Sarah was frustrated.
She had noticed that her team members often seemed dismissive about the importance of her work. Why are they not interested in my work? Does what I do not matter?
Sarah felt angry, defensive and helpless, which made things even worse. Subsequently she didn’t want to work with them and started to avoid them, which impacted communication and team spirit even further. The disconnect between her and most of her colleagues grew.
In reality, the perceived disinterest was a result of the team members not really knowing each other, hence not connecting, rather than them being intentionally dismissive. People were busy doing their own thing rather than ignoring her. But Sarah didn’t see that connection.
Ultimately the whole situation affected one of their clients, who didn’t get a promised report on time, as communication had broken down between the colleagues. The client complained about the breech of contract this entailed and a penalty clause kicked in which meant the client didn’t have to pay. This didn’t improve the team spirit, but instead triggered an unproductive, finger-pointing blame game.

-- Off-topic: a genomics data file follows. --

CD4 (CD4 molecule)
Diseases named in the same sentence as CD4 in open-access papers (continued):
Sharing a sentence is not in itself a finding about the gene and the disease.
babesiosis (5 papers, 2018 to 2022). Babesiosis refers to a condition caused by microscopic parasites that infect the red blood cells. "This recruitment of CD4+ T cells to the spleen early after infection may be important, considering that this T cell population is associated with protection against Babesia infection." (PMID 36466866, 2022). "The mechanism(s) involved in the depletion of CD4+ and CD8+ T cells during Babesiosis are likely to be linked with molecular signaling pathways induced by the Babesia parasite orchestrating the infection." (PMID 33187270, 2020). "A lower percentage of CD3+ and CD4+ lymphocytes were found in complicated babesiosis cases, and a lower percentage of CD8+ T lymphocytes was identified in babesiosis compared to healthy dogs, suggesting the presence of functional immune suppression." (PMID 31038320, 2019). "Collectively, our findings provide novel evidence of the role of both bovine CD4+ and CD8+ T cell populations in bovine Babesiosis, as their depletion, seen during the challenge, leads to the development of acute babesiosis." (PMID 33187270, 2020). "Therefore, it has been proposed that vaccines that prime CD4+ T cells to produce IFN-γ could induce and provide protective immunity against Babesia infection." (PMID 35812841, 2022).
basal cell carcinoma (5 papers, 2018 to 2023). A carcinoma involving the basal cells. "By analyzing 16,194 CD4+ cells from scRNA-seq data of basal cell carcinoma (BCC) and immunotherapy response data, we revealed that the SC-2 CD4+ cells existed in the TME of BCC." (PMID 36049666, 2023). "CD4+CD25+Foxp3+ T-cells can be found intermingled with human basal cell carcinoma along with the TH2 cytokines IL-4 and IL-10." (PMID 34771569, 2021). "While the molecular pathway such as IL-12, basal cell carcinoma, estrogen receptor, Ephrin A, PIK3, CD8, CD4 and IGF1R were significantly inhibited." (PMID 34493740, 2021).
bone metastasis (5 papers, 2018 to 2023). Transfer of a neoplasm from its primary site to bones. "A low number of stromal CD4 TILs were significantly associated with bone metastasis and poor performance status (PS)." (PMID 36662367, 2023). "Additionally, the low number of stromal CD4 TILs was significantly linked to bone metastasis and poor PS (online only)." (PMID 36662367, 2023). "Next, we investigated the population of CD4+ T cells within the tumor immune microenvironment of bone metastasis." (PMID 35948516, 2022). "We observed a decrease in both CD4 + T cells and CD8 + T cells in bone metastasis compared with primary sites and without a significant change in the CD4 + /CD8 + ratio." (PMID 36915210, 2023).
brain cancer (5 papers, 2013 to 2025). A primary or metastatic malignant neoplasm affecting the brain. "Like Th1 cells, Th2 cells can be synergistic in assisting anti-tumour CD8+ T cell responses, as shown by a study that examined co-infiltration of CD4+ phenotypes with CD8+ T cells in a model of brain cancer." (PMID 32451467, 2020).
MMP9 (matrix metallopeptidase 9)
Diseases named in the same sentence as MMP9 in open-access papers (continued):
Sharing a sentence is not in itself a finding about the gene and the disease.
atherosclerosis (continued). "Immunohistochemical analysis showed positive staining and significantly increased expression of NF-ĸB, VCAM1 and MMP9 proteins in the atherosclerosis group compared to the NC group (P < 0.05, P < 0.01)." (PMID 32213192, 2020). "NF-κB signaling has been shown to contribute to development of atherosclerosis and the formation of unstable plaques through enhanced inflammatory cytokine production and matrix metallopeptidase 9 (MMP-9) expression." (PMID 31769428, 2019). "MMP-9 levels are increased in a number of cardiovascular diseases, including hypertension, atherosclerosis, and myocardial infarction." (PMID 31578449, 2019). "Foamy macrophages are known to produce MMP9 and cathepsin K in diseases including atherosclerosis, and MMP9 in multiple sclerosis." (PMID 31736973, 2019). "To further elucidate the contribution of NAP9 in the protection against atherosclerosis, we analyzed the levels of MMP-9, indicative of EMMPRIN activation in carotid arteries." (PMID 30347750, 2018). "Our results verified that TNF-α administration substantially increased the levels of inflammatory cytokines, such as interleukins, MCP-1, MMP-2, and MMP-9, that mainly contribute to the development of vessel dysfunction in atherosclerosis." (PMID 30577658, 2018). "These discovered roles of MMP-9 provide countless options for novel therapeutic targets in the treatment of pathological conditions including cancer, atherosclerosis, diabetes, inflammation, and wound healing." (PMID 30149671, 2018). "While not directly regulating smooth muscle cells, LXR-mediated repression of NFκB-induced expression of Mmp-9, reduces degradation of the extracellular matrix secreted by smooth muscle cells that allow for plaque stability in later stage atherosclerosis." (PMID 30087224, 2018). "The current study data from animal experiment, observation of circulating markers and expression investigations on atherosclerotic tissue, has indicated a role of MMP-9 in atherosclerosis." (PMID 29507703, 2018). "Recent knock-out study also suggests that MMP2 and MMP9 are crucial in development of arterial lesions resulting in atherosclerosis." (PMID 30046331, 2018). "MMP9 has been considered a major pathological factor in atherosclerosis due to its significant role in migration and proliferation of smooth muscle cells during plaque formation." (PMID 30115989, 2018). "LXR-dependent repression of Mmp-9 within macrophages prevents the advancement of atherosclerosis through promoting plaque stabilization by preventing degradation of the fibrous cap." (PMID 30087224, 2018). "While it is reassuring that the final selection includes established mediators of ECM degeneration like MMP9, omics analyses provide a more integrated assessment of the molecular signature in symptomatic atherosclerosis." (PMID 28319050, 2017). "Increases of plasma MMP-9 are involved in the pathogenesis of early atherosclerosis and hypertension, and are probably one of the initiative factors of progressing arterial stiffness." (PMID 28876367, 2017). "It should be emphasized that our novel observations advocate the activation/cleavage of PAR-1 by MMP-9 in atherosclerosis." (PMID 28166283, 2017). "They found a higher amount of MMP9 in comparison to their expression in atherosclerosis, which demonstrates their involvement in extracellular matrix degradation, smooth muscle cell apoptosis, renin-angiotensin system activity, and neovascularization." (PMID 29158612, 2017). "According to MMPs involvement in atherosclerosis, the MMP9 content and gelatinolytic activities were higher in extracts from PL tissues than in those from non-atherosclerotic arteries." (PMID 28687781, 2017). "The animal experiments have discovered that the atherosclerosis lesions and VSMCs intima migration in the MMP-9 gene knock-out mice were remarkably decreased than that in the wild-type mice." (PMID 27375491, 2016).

There was a clear impact on the bottom line from the lack of trust.
What this short story highlights is that team spirit and trust are often eroded, or never created in the first place, unless team members know each other, connect and value each other, and can clearly see that they have a shared purpose to fulfil.
And in this case, there’s also a link between the lack of trust and the bottom line (the penalty clause). And the lack of cooperation means it takes longer to get the work done which affects productivity which in turn affects costs. AND let’s not forget that when trust is low, loyalty is low too, leading to higher employee turnover, which leads to more costs.
Building a great team starts by spending time together, investing the time it takes to get to know and trust each other – and then explore how to achieve the shared purpose – together.
“Remember, teamwork begins by building trust. And the only way to do that is to overcome our need for invulnerability.”